How to protect your business from copycats and what to do if you get ripped off
Thursday, July 9, 2015/
Wooden children’s toys, splatter paint covered T-shirts and designer chairs don’t appear to have much in common.
But these products have all been created by small businesses that claim a larger business has ripped off their design.
Over the past week, Kmart has been accused of copying Melbourne small business Tiger Tribe’s wooden puppy toy; Target has been under fire for allegedly ripping off a children’s T-shirt design by KaPow Kids, children’s leggings by Peaches and Keen and another children’s T-shirt by Mini & Maximus; and Luxmy Furniture has claimed various big businesses have stolen its designs.
In most cases the small business which alleges it has been ripped off has been at a loss as to what to do about the copying.
Naomi Green, the co-owner of Tiger Tribe and a former intellectual property lawyer, told SmartCompany small businesses are put off by the costs of pursuing litigation.
“We chose not to pursue any legal action because as a small company, we did not have the resources – in time or money to invest in the case,” she said.
“It costs too much money to pursue these things, even to get a lawyer to write a letter could cost $1000 or $2000.”
But Stephen Stern, partner at law firm Corrs Chambers Westgarth, says small businesses do have legal recourse.
Here are his tips for protecting your business and pursuing businesses that are ripping you off:
1. Get a patent
If your product is an invention, Stern says you can get a patent to protect your rights.
2. Register your brand as a trademark
If your product isn’t an invention but instead is a design such as a toy, T-shirt or chair, you can protect your brand by registering it as a trademark.
“That’s quite a simple step provided your brand is not just descriptive,” Stern says.
For example, the brand “Telstra” is easy to protect by trademark as it is an invented word, but the brand “Target” is more difficult.
Luxmy Furniture claims one of the businesses ripping it off copied one of its products right down to the branding on the chair.
“If they copied the brand and all then you can take an action based on trademark infringement,” Stern says.
3. Build a reputation
“In some cases even if you haven’t registered your brand and someone uses it, and you have a reputation by sales or advertising, you can claim misleading conduct and passing off,” Stern says.
He says you don’t have to prove your business has millions of dollars in sales, just a reputation in the marketplace which is protected under Australian Consumer Law.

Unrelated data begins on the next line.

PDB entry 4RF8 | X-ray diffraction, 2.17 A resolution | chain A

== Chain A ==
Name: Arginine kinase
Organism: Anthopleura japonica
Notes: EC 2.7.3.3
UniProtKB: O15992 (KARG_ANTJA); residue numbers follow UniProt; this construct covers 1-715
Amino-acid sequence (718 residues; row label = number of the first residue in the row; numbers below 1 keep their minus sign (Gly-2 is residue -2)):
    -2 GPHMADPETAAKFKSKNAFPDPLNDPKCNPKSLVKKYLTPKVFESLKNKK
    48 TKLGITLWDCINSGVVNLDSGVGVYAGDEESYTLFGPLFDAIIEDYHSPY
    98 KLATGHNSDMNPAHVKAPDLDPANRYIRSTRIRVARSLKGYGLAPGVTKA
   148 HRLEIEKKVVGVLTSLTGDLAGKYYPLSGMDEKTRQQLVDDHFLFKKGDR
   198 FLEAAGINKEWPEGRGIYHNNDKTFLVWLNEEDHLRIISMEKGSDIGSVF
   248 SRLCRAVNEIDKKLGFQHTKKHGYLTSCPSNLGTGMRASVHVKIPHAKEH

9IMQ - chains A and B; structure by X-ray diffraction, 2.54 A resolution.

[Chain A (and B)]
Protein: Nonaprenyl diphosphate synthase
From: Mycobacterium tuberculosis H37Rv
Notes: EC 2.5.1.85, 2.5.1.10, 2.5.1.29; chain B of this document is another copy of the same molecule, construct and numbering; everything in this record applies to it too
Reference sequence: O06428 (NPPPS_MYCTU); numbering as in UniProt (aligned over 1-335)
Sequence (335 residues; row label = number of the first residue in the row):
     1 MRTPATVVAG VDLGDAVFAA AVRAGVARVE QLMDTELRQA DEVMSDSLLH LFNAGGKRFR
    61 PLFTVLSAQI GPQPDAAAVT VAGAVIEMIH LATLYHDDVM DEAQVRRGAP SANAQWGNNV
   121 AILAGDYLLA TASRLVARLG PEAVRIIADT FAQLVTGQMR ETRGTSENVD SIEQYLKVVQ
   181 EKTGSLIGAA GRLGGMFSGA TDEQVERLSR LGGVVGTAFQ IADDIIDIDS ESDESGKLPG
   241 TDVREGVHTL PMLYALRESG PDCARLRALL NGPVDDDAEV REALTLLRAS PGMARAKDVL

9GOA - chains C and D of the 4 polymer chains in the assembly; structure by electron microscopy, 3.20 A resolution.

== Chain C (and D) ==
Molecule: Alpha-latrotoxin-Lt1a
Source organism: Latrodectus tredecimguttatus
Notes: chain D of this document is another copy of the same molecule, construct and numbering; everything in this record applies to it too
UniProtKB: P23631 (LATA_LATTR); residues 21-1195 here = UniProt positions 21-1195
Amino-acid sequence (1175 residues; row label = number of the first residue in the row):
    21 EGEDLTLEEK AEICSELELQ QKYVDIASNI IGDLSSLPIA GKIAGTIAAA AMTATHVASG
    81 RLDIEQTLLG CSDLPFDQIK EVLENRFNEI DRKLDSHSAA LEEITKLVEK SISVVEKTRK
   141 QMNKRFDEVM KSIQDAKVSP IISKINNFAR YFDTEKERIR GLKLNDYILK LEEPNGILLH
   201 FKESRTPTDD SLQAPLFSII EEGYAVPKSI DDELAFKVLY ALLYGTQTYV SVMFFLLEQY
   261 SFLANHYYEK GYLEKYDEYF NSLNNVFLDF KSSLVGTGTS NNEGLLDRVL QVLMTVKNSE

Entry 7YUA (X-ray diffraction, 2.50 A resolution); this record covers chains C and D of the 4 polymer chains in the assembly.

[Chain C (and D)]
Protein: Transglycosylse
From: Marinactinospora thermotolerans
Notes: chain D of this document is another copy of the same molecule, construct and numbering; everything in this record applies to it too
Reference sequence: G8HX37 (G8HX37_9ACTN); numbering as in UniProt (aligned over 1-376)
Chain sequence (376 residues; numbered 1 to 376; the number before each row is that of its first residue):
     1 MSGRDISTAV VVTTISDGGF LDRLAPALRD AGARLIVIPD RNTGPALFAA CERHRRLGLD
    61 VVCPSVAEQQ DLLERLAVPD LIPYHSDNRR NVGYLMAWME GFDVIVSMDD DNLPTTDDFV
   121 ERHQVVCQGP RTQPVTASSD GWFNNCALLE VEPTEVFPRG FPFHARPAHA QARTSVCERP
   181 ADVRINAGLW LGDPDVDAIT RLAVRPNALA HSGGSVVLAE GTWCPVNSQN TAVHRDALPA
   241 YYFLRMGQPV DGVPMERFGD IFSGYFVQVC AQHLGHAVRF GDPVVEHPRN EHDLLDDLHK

“With furniture or clothing, it’s not easy to say someone’s clothing is so distinctive that you can look at it and say who has made it,” Stern says.
“Ken Done used to be able to do it as he had very distinctive jumpers. That is the level of distinctiveness you need to have.”
4. Register your designs
Stern says you can also protect designs by registering them.
“You have to register before you show them to the public then sell them,” he says.
“It’s a few hundred dollars per application, so if you are churning out a lot of new items each season it does cost a lot of money,” he says.
5. Look to copyright
If your business produces a new shape or brand new form of clothing, Stern says you would have copyright in the three dimensional item.
“The other aspect of clothing is potential copyright in a pattern or print,” he says.
6. Write a letter of demand
If you do find you are being ripped off, Stern says it’s worthwhile writing a letter of demand and you can do this yourself or engage a lawyer.
“Lawyers are more effective in writing these letters,” he says.
“Lawyers know what grounds to claim and what claims you can properly make. They know how strong your case is and whether you have a claim or not.”
Stern says if you don’t send your letter of demand via a lawyer you are most likely to be ignored, but acknowledges it is more expensive to engage legal representation.
7. Consider suing
Stern says if you are being ripped off you need to consider whether you should take the dispute all the way to court.
“It depends how much money is at stake and how important it is to your business,” he says.
“If the copier has made tens of thousands of products there might be a fair bit of money at stake for you.”
Stern says he has very rarely sent a client away and said it’s not worth their while doing anything.
“At the very least you are staking your claim and saying ‘keep copying at your own risk, I reserve my rights’.”
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